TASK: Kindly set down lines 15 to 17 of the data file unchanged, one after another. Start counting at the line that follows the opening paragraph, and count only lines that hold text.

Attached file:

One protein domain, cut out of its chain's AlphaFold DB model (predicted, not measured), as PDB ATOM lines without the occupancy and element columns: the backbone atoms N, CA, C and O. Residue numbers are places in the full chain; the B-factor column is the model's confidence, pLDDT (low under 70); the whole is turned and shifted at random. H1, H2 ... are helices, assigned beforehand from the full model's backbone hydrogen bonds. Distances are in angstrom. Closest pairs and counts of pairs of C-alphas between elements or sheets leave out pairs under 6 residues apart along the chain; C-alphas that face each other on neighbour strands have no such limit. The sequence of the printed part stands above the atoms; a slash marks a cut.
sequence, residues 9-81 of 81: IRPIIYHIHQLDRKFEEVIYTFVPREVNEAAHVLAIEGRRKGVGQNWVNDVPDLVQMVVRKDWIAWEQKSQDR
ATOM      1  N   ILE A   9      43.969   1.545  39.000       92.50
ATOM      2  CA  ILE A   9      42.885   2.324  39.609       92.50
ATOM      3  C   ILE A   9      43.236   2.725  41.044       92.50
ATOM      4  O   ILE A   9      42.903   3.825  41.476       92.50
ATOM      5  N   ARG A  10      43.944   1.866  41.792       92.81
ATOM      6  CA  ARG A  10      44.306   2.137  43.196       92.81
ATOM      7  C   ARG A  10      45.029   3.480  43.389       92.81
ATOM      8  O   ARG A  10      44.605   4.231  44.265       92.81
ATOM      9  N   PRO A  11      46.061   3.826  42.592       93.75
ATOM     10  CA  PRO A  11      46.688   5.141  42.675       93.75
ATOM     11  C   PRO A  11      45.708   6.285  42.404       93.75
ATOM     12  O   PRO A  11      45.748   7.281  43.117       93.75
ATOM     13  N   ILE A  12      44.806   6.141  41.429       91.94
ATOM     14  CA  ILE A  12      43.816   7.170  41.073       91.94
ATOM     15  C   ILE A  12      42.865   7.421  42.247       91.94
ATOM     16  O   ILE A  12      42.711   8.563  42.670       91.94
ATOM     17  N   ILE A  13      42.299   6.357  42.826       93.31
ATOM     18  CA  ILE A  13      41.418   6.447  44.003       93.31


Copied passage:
ATOM     14  CA  ILE A  12      43.816   7.170  41.073       91.94
ATOM     15  C   ILE A  12      42.865   7.421  42.247       91.94
ATOM     16  O   ILE A  12      42.711   8.563  42.670       91.94